Sanctions have restricted Russian access to imports of key oil and gas E&P equipment – and the government is throwing its support behind import substitution. Now, companies like General Electric, Turboden, Plexus, and National Oilwell Varco are bypassing exporting altogether and choosing to manufacture in Russia.
MIOGE (MOSCOW INTERNATIONAL OIL AND GAS EXHIBITION) has recently prepared ‘Oil and Gas Localisation in Russia: The New Frontier’ – a new and exclusive report on the current state of localisation in Russia’s no.1 industry.
The free 12-page guide gives some unique insights into localised production in one of the world’s foremost hydrocarbons markets, including information on:
- Why foreign companies are moving manufacturing to Russia;
- Government policy & import substitution;
- Case studies of successful Russian localised production projects;
- Opportunities & benefits for international oil and gas equipment to start manufacturing in Russia.
Oil and gas is Russia’s lifeblood. The nation is gifted with bountiful resources, making Russia a world leader in hydrocarbons production. Only a handful of nations, such as the United States and Saudi Arabia, can match Russian output.
Economically, oil and gas is Russia’s chief industry. It accounts for 16% of GDP, 52% of government budget revenues, and 70% of total exports. Billions of dollars in investment is poured into the sector every year by majors like Gazprom, Tatneft, Lukoil, and Rosneft.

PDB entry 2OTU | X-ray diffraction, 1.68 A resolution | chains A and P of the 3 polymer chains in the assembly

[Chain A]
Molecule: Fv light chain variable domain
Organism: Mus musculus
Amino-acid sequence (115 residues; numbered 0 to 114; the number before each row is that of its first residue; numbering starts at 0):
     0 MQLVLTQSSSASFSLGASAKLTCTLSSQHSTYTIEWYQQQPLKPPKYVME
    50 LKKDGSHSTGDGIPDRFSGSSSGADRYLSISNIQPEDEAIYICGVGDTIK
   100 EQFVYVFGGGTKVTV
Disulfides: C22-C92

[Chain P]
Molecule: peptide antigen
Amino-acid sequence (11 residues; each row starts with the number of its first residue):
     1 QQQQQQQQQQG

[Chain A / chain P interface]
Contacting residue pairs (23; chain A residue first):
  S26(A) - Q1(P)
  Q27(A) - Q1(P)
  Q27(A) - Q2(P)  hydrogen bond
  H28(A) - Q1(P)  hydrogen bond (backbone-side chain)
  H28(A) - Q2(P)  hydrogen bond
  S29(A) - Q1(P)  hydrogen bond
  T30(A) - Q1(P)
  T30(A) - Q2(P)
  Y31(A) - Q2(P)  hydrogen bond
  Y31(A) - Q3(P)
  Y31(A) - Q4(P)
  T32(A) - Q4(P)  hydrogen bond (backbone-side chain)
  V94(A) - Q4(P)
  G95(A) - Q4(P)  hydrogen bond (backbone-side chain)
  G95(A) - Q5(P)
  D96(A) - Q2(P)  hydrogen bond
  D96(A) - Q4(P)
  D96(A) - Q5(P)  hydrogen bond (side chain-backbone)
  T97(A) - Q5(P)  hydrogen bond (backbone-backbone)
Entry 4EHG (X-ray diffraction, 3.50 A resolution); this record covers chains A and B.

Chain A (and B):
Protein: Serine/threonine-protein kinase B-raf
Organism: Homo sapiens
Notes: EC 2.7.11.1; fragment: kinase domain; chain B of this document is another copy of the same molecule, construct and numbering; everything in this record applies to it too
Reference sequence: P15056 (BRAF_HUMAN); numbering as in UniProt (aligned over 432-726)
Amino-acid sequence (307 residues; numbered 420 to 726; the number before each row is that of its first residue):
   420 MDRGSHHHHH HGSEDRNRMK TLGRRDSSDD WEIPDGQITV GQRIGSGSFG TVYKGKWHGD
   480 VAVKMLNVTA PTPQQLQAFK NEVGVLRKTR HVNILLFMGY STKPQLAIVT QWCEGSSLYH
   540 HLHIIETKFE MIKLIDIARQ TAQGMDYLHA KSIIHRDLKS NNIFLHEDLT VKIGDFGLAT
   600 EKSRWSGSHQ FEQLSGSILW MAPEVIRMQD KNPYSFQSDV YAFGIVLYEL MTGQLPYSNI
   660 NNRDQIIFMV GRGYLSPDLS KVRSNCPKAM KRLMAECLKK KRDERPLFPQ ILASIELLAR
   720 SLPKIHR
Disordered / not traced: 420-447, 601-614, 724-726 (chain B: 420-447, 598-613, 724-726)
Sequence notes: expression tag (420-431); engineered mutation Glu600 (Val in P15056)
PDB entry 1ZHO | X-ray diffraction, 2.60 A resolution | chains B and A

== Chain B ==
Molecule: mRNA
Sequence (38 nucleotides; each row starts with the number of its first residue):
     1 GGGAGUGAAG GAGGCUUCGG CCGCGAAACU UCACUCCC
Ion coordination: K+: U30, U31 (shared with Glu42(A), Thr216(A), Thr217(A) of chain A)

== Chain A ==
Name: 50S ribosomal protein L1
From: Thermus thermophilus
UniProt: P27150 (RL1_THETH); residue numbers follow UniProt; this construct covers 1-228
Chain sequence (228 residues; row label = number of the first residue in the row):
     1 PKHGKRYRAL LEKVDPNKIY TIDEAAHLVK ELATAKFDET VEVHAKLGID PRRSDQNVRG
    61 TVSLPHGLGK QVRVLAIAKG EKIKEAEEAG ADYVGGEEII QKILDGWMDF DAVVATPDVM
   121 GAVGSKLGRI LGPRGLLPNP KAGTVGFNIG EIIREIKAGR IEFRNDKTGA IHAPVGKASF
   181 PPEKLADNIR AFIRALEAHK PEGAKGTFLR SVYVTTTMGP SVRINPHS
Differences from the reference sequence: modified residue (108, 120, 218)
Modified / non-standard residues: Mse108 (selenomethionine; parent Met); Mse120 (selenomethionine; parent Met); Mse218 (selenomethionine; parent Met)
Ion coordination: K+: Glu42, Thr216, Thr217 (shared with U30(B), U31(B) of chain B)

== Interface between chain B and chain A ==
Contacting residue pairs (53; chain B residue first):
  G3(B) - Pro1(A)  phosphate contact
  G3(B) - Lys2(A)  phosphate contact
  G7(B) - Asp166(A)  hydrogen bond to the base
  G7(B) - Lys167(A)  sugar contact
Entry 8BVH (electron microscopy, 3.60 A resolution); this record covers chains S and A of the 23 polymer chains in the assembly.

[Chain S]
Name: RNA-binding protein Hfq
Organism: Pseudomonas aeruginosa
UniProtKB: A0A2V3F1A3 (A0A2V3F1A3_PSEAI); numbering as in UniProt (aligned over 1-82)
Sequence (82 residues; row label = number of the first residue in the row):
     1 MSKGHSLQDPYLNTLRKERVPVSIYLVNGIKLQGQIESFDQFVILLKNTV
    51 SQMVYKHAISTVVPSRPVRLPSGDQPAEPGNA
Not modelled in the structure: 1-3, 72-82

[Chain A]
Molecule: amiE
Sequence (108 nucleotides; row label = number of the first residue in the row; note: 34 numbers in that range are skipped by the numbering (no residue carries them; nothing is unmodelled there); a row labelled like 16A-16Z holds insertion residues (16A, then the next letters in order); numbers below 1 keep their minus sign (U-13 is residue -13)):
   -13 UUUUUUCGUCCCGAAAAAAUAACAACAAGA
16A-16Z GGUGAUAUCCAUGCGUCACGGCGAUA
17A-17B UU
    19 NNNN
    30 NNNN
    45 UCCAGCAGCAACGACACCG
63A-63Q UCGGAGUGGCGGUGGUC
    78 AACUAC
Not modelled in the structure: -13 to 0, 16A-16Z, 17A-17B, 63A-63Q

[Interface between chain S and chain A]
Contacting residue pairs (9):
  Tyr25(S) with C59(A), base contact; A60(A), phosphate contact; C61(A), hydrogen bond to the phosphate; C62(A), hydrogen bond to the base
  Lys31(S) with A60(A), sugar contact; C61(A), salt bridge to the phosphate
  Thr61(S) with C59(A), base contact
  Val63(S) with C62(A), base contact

According to the report, however, in the face of the industry’s incredible performance, there is still massive room for improvement. Technology is Russia’s chief weakness. Despite a range of projects using the latest machinery, much of Russia’s E&P equipment is outdated and obsolete.
Imports cover the vast bulk of oil and gas equipment in use throughout Russia, holding a market share of 80%. In some sectors, such as offshore technology and IT software, 90% of solutions in use are imported.
In fact, most Russian oil companies rely on imports of pumps, geological and seismic exploration, offshore drilling, and automation equipment to remain operational.
A weakened rouble has lowered Russia’s purchasing power, meaning import costs have risen as well.
There are also geographic factors to contend with, which affects the nature of the machinery needed at project sites.
“Russia is big – with a surface area greater than Pluto’s – and is covered with unique and challenging landscapes. Arctic drilling in the Far East and Northern reaches, for instance, is an emerging trend in Russian oil and gas – but the domestic sector lacks the technology to truly develop this further. The answer to this is localisation. Of course, the Russian oil and gas sector is no stranger to foreign investment. Total, Eni, and more majors have all done deals and tie-ins with Russia’s chief producers like Gazprom and Rosneft in the past,” the guide mentions.
Now, it’s the turn of machinery and equipment manufacturers to shift their operations directly into Russia. Thanks to the industry’s sheer size, scope, and cash reserves, there are great opportunities for international suppliers to begin Russian-domestic production.
The report also includes case studies of successful localisation operations from leading international companies.
Download a free copy of the report at: http://mioge.ru/www_mioge/media/MIOGE-Media-Library/Downloads/Localisation-in-Russian-Oil-Gas.pdf?aliId=1137638